I have been working in the Project and Portfolio Management realm for a number of years now. Over the years I have seen clients run projects in numerous industries ranging from Financial Institutions in London to Oil & Gas Companies in Houston. I have seen many failed implementations where people have hired a bunch of inexperienced ‘Cowboys’ that didn’t really know what they were doing and/or simply didn’t care about the results of the implementation. Another common scenario is where a company has tried to implement Project Server in-house; I ‘tip my hat’ to those people as even installing Project Server is a difficult process. However, I have noticed that it doesn’t matter how technically brilliant you are, there are more fundamental issues at stake. The fact of the matter is; the human race has been doing projects for thousands of years, some may argue that the Pyramids of Egypt (4500 years ago) were one of the first projects that man undertook. However, it wasn’t until 1969 (4446 years later) that the Project Management Institute (PMI) was founded, and it took them 14 years to come up with the PMBoK! In fact, the function of a Project Management Office (PMO) has only really taken off in the last 5 – 10 years. The point that I’m getting at is that in the grand scheme of things we are relatively new to structured Project Management and still have a long way to go. In my experience; the majority of organization’s project management model is not mature enough to implement a PPM tool with all the bells and whistles. Without the proper guidance I have seen organizations run into a double edged sword; on one hand you have organizations that try to implement a tool to automate their well-defined project management processes and believe that they are ready to have a full scale implementation in one hit. Then you have the organizations that don’t have a well-defined model, often no PMO office and inexperienced project managers but foolishly believe that a full scale PPM solution will help them to improve their project management processes and chances of project success. My recommendation to both mature and immature organizations is always the same: Baby Steps.
Project Server is a very powerful tool, its capabilities are tremendous. Users can compare projects based on their strategic value, create an automated workflow to pass requests around your organization, as well as use Project Server Timesheets to get dynamic updates from your project resources. In addition, each project has a fully customizable project site that can store things such as ‘project issues’, ‘project risks’, and change requests. Team members can upload project documents or create one from a predefined template stored on the site, the possibilities are infinite. Organizations that try to implement everything in one hit find that the project will seldom go as planned, this is why I always guide my clients into a ‘walk before you run’ staged approach. So how do we go about this? For most clients I suggest that we use the system to do basic project scheduling and reporting, once that is mastered we will move towards turning on the portfolio analyzer. Once people are happy using that tool and are seeing value; we could build a workflow to automate some of the manual processes that have been developed. This approach should be tailored to the client and varies depending on business needs; there is no “one size fits all” approach. Where do people go wrong? I have gone into many organizations to pick up the pieces of failed implementations. Some of these failing points include; server errors and performance issues, projects are not up to date, resources are overallocated across all projects, etc. As a result people don’t have faith in the system and are not using it or aren’t using it correctly. Ultimately, the data in the system becomes less and less valid, therefore any reports being run on the data are unreliable and lack the confidence of stakeholders begins to dwindle. So what do I recommend to avoid PPM Implementation failure? 1. Requirements It is vital that an organization sits down and gathers requirements for the system. Typically, at EPMA we run our clients through a number of workshops to elicit their requirements and make suggestions based on industry leading practices. Gathering requirements is an essential step to ensure a successful implementation. For example; I once saw a client that implemented Project Server in-house, they didn’t create project schedule templates for their various project types, trivial thing you may assume. However having various schedule templates sets out the standard of what is expected within the project schedule, and furthermore the schedules are setup correctly putting users on the road to success. 2. Training Most people think, yeah right we don’t need training and this is often the first place that people look to cut the budget. However, I have seen big issues arise from a lack of training. Even if all of your project managers have been using Project AND Project Server for years, (which again in my experience is very rare), they still need to learn the new governance processes that have been put in place and what is expected from the new system. If Project Managers don’t know how to assign resources correctly (see blog on assigning resources), update their schedules properly and keep them up to date (see blog on updating project schedules)the data in the system becomes less and less reliable, not to mention resource utilization goes through the roof! 3. Support No matter how well your system has been implemented, how good the training was or how mature your organization is there will always be a need for support. From making necessary configuration tweaks to answering questions that Project Managers have about their schedules a support contract can help with all of these. When implementing anything for the first time there are always teething troubles and issues that need to be fixed. As soon as the ball is dropped on support things start to go wrong e.g. the project server queue gets backed up, Project Managers can’t update their project, and the system will eventually come to a screeching halt. To summarize, if you want a successful PPM implementation you need to take baby steps, start with the basics and once you have a foundation in place begin to build off of that as your organization adapts to the changes. Take some time to figure out your requirements; try to figure out how you can improve your process and aim to create a structured project lifecycle. Find a good training partner; preferably one that has an understanding of your system and make sure that you have the technical support to maintain the system. Obviously EPMA will help you with all of the above! 🙂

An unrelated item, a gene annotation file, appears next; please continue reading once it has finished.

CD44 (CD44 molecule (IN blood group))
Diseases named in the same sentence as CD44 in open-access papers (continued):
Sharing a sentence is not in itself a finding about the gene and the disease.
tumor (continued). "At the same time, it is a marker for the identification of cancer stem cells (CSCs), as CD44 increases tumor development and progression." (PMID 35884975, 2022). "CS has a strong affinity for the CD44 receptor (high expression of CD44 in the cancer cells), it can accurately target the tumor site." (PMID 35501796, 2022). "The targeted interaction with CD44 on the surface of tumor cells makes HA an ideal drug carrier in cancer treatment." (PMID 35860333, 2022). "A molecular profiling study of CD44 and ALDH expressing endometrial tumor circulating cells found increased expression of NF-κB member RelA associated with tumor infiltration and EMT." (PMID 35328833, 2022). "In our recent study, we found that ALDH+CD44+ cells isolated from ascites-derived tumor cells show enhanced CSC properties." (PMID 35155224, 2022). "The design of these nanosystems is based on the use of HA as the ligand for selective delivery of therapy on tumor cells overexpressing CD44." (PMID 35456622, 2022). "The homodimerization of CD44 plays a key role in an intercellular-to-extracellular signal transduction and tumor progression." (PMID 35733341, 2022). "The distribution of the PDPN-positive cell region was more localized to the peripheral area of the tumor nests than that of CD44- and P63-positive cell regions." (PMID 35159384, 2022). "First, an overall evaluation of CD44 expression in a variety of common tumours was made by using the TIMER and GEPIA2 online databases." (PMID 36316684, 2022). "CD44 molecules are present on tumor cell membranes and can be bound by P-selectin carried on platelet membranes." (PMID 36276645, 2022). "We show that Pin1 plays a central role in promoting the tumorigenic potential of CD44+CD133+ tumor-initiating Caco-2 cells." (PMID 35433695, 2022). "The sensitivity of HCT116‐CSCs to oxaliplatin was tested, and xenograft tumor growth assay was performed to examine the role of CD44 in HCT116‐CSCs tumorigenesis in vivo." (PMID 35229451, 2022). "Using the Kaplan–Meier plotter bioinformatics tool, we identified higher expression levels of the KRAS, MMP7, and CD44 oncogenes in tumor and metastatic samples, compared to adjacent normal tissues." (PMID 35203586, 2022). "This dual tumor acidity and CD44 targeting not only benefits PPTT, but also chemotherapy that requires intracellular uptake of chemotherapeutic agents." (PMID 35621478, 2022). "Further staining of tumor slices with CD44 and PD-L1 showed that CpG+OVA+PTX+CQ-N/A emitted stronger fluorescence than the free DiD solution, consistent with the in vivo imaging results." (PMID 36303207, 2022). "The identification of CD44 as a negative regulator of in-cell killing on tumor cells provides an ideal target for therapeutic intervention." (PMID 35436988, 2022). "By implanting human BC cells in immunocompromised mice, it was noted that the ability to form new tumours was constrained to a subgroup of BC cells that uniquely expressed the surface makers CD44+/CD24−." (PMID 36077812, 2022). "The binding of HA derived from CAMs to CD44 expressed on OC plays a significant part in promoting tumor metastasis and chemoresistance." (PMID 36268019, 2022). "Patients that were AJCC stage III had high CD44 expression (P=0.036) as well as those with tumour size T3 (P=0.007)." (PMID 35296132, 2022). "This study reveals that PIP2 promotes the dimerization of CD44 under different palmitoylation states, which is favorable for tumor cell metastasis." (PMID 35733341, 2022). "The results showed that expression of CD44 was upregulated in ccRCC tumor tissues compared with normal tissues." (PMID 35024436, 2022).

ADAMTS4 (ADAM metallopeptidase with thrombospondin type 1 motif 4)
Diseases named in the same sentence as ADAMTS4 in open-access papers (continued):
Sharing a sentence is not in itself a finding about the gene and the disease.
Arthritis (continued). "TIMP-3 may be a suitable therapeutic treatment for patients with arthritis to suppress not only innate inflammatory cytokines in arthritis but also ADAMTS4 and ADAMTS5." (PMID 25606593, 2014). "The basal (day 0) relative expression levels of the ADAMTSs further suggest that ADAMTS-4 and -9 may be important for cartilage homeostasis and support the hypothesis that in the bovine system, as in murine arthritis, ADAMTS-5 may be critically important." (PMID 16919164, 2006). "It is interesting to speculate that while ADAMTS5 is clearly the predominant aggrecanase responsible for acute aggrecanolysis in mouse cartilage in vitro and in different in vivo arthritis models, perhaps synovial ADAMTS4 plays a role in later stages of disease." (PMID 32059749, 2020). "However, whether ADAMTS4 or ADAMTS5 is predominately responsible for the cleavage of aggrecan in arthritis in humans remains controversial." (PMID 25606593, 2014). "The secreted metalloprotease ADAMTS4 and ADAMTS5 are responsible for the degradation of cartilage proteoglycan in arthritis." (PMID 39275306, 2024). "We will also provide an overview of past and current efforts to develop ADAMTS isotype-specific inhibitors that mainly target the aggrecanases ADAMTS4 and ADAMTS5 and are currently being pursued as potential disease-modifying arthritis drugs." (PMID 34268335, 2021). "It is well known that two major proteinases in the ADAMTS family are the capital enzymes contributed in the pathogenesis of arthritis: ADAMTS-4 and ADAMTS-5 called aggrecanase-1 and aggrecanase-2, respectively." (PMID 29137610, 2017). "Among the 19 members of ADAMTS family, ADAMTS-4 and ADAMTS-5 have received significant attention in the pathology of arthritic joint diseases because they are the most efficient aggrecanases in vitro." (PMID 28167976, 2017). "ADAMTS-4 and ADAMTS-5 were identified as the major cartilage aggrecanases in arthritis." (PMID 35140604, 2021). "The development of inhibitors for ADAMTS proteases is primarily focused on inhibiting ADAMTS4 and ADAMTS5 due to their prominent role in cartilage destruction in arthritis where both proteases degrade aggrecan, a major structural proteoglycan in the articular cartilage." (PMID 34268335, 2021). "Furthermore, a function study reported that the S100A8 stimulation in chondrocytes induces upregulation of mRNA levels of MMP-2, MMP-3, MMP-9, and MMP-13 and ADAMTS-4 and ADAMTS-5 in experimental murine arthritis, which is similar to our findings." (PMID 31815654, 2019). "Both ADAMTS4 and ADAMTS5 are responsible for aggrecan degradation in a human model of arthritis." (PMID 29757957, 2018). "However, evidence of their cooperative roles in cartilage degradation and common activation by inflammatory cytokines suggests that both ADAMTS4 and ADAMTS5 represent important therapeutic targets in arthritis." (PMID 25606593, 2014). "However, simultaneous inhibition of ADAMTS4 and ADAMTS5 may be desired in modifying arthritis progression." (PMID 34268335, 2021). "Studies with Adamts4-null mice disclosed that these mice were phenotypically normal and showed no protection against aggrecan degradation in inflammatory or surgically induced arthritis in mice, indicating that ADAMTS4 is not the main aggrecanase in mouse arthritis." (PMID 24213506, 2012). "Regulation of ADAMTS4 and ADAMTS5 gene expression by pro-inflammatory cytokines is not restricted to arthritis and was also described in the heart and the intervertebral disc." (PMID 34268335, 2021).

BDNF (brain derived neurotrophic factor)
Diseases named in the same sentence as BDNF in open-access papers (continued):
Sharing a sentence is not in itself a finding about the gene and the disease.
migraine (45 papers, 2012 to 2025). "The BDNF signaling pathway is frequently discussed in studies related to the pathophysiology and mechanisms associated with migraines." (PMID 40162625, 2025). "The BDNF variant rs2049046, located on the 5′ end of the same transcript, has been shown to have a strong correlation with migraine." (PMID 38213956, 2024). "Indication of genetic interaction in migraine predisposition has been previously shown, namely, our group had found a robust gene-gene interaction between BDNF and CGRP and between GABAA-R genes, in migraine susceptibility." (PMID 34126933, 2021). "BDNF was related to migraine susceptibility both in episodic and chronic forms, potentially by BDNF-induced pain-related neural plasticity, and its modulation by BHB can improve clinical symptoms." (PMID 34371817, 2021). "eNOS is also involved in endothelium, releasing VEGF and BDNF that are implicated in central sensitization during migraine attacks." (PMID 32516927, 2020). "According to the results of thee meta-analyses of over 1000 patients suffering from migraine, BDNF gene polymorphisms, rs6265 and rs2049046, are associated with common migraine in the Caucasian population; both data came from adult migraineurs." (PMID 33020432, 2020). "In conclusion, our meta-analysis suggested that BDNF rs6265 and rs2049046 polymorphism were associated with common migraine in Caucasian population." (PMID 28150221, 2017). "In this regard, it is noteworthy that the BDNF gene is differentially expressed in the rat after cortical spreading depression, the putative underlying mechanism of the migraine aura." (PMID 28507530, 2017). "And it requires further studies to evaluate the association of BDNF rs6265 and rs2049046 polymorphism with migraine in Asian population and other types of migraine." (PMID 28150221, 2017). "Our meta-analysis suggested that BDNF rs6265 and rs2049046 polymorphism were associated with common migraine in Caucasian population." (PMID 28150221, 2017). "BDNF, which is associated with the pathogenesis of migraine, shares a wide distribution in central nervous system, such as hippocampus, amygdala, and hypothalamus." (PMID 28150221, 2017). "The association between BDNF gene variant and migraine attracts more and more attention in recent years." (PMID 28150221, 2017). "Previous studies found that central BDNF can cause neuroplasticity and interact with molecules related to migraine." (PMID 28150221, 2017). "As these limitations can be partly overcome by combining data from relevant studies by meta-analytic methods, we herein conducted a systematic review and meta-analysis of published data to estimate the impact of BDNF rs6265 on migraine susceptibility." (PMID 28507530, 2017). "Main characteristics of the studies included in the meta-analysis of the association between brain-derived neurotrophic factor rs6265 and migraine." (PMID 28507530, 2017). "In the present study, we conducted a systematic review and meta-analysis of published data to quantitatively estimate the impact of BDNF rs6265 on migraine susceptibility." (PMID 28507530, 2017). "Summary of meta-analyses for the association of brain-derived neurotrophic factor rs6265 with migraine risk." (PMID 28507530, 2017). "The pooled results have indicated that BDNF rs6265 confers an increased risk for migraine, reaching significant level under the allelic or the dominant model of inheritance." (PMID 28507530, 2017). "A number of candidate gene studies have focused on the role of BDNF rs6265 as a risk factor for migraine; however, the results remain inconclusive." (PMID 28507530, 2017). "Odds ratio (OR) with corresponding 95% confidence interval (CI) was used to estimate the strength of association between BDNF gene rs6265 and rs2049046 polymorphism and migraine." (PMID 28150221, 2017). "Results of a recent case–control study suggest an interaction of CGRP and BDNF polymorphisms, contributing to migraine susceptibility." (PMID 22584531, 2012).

Thanks for reading! I am a consultant at EPMA, we don’t consult for our clients, we partner with them and as a result, we don’t sell to our clients, we provide value and solutions for them. We’re experts not only in the latest EPM technologies and tools, but also in industry-standard business processes – enabling us to design and implement a custom EPM solution perfectly aligned with your business model and industry vertical. We leverage over a decade of best practices, proven methodologies, and process knowledge to ensure the successful implementation and adoption of your Enterprise Project and Portfolio Management solutions.